Cape Coral City Council is expected to discuss the formation of a Utility Advisory Committee on Monday.
Citing citizen concerns about the provision of public utilities and continuing rate increases for existing customers, interim City Manager Carl Schwing has suggested that the elected board re-open its utility discussions, including conversation on rates and debt resulting from the construction of the new water plant in the north Cape and improvements to existing facilities.
To that end Mr. Schwing recommends that council gather information, and he offers four options for doing so: Form another citizen committee; create an advisory committee comprised of four of the eight-member council, vesting them with the task of meeting with staff and utility experts and bringing back information to the entire board; that the city hire a consulting firm; or that council take on the task itself, sitting as a "committee of the whole."
These are interesting options, and we thank Mr. Schwing for placing them on the table.
We, however, see the "committee of the whole" option as the only one viable, and it's the logical course for council to take.
Let us be clear. The utility issue and all of its nuances are well past the public input stage. Nor is the matter a task to be relegated to committees or consultants.
Resolution of Cape Coral's public utility issues - including any remaining fact finding concerning rate structure and the development of a future expansion plan - rests wholly with city council and it is absolutely up to the entire board to tackle this issue, fumbled so badly over the past two years by a board that could not move off deadlock due to split public opinion and the resultant political ramifications.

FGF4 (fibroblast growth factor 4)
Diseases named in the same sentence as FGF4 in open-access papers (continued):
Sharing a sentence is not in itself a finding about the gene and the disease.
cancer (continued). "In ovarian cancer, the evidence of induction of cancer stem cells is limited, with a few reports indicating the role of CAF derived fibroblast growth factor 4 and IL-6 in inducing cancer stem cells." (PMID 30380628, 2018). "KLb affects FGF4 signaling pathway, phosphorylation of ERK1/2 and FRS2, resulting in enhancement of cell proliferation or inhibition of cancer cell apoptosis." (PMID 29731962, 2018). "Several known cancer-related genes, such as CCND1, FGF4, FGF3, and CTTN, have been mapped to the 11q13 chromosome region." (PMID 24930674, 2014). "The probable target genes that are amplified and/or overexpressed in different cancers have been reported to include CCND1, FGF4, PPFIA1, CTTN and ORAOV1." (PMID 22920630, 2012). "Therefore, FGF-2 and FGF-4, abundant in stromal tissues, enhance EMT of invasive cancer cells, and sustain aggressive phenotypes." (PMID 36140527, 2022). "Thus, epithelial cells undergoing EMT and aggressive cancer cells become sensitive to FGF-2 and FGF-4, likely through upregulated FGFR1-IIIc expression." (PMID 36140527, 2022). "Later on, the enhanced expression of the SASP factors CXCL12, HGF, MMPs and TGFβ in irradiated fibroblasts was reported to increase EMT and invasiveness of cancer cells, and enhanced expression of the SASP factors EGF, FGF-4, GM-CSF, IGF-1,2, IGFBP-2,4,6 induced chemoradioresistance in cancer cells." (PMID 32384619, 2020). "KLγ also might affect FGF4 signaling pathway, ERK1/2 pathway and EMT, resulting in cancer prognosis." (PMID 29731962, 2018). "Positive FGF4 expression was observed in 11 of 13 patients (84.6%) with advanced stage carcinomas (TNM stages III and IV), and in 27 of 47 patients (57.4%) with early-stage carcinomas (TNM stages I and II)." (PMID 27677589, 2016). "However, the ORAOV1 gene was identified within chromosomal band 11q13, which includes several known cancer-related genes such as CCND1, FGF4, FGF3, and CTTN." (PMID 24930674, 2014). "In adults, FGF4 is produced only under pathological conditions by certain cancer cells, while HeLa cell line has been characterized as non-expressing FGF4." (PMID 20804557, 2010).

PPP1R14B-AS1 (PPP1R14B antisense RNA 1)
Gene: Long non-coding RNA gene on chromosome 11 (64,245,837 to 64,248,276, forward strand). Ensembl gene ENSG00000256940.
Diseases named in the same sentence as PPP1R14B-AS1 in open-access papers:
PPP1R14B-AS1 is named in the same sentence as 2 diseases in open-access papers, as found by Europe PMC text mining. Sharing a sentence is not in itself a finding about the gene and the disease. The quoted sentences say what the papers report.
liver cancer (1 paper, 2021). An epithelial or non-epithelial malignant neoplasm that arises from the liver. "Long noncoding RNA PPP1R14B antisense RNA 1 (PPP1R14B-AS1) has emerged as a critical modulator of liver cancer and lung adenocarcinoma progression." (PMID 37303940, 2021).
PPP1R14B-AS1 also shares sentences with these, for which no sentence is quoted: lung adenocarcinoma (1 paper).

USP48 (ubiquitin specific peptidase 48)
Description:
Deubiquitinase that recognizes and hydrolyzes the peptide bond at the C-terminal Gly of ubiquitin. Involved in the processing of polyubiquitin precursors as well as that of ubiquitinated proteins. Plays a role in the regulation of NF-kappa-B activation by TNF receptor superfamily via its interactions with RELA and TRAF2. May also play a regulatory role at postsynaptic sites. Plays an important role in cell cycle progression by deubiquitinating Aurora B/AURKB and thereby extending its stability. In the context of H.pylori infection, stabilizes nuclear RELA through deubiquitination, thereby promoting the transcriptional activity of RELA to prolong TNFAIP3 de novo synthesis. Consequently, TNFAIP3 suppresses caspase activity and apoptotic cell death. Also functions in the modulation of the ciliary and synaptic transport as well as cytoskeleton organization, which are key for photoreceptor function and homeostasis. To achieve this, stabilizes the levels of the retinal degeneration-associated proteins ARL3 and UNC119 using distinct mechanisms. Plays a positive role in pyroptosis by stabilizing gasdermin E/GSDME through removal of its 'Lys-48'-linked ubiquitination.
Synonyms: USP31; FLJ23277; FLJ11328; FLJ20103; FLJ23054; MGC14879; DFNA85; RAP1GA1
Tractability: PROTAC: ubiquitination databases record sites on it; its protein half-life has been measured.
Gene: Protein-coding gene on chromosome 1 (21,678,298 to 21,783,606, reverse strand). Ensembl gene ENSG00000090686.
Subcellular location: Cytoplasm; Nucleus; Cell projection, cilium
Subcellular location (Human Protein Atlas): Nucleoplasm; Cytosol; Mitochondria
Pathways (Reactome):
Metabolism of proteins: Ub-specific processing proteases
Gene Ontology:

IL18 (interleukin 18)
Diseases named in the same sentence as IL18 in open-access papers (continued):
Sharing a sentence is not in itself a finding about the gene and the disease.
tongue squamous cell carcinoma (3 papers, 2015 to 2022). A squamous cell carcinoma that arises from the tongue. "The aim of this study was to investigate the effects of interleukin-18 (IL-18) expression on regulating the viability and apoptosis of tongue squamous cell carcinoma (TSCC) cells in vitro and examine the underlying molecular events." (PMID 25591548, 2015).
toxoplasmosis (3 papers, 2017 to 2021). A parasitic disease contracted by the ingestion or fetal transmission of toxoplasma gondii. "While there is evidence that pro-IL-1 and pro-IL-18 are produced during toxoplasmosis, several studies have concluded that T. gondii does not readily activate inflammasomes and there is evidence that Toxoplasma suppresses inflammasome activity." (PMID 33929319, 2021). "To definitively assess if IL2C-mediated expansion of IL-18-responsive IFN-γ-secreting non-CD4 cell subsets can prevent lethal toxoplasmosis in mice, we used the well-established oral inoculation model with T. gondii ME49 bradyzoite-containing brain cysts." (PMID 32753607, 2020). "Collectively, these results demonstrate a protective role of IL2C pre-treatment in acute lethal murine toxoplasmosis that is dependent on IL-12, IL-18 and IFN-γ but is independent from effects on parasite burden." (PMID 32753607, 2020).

The city has already taken the citizen committee route.
Council also has had innumerable public information sessions, meetings and hearings, giving this board, literally, at least three years of public input concerning both the escalating rate structure and its co-joined twin, the utility expansion project.
Additional public input, formalized by yet another council-appointed committee or gathered directly via citizen comment, is unlikely to reflect anything more than what council already knows - we are a community divided not by the concept of the project itself, by the issues of who pays, how much, and when.
The Utility Expansion Project, construction of the North Cape R.O. plant and the resulting huge increases in water and sewer rates were, in fact, the top campaign issue this fall.
This leads us to the second point: Sitting council members have had two years to "fact find" while the newly elected members assured us while campaigning that they were well qualified to address the issues associated with the Cape's on-again, off-again utility project.
After getting any remaining questions answered via a short series of special workshops, this council, comprised evenly of blooded vets and new blood, should be ready to resolve the very real issues the city faces.
Council needs to do what its members were elected to do - lead the city. In this case that means address the considerably controversial but undeniably urgent issues of rates, debt repayment and project completion.
Begin now. Do it yourself. Complete it quickly.
We urge council to select the committee of the whole option and immediately schedule a limited number of meetings for early 2010 to address the interlinked components of Cape Coral's utility challenge.
- Breeze editorial